How to Take a Box Spring Apart
Box springs provide the base for our beds. Without them, we wouldn't get the complete comfort and stability our mattresses are designed to provide. Moving a box spring can be difficult, especially when navigating the narrow stairways often found in older homes. When this occurs, don't despair.
Although some folks have actually given up their box springs when moving into apartments or homes with difficult stairways, this is entirely unnecessary. By taking a few simple steps and using some basic tools, you can effectively take your box spring apart to prepare for such a move.
Things You Will Need
- Box cutter or razor knife
- Tape measure
- Pencil or fabric marker
Measure the box spring from right to left and find the exact middle point. Mark this lightly with a pencil or fabric marker on the dust cloth.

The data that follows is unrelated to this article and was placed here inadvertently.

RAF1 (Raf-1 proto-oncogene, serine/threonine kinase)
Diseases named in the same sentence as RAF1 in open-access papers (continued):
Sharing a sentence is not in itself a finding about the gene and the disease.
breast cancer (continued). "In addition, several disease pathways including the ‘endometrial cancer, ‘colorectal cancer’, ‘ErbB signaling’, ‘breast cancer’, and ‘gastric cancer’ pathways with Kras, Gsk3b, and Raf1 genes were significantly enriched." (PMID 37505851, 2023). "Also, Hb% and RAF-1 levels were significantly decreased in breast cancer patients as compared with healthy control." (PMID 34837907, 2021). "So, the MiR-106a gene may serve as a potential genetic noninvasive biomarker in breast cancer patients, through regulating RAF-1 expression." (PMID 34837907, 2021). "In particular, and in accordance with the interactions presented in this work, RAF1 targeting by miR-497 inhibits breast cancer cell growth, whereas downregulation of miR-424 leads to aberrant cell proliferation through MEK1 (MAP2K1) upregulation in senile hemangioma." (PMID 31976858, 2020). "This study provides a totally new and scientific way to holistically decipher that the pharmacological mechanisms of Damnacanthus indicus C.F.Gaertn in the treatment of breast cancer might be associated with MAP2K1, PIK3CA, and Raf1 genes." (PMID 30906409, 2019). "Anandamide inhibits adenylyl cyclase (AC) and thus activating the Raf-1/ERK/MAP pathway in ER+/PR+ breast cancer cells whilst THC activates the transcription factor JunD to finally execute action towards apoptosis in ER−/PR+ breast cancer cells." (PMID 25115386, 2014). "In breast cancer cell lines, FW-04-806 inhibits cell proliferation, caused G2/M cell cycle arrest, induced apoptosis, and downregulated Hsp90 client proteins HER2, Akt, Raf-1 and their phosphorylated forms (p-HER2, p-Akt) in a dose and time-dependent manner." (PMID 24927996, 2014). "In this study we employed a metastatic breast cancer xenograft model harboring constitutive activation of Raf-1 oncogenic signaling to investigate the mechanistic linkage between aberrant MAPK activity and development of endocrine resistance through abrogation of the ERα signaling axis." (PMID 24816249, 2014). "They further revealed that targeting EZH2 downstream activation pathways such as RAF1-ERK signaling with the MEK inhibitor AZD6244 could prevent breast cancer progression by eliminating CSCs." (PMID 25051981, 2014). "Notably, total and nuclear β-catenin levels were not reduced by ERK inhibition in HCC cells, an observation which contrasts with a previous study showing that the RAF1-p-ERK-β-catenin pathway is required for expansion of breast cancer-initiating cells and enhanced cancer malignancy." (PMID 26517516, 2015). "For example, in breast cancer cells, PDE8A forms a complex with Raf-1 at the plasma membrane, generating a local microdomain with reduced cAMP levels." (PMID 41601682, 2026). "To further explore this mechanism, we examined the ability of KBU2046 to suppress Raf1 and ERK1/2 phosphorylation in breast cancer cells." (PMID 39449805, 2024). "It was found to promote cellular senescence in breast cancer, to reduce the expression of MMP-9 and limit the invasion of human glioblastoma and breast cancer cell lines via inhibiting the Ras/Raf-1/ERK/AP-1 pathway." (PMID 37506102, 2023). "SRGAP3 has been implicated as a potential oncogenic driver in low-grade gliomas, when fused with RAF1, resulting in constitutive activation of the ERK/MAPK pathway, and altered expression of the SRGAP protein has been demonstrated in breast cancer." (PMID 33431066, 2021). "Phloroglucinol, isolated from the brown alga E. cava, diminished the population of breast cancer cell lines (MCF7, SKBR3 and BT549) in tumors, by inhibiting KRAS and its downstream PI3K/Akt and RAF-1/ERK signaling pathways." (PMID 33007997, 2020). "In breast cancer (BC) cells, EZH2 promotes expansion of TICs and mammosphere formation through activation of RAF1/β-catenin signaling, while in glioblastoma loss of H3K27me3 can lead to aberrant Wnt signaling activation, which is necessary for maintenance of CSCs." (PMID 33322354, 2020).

Cut the dust cloth on the box spring straight across this marked line, using a razor knife or box cutter.
Cut the box spring fabric up the entire side of the box spring, using the razor knife or box cutter. You may mark the line first if you wish, but it needn't be in an exact location; simply on the side.
Repeat this process on the opposite side of the box spring.
Use your saw to cut the wood framing braces along the same line where you cut the dust cloth. Repeat this step along the sides, cutting into the wood frame. Be careful not to cut the steel rod that runs alongside the frame.
Tip the box spring onto its side and begin the folding process. Place the soft side against a door frame or solid and sturdy surface. Have someone stand on either side of the box spring, and firmly folding together, much like closing the pages of a book.
This will allow the box spring to fit up most any staircase.
Kimberly Ripley is a freelance writer and published author from Portsmouth, N.H. She has authored five books and hundreds of articles and short stories. Her work has appeared various publications, including "Parenting," "Writer’s Digest," "Vacations" and "Discovery Travel." She studied at the University of Maine and later pursued her writing studies through numerous classes and workshops.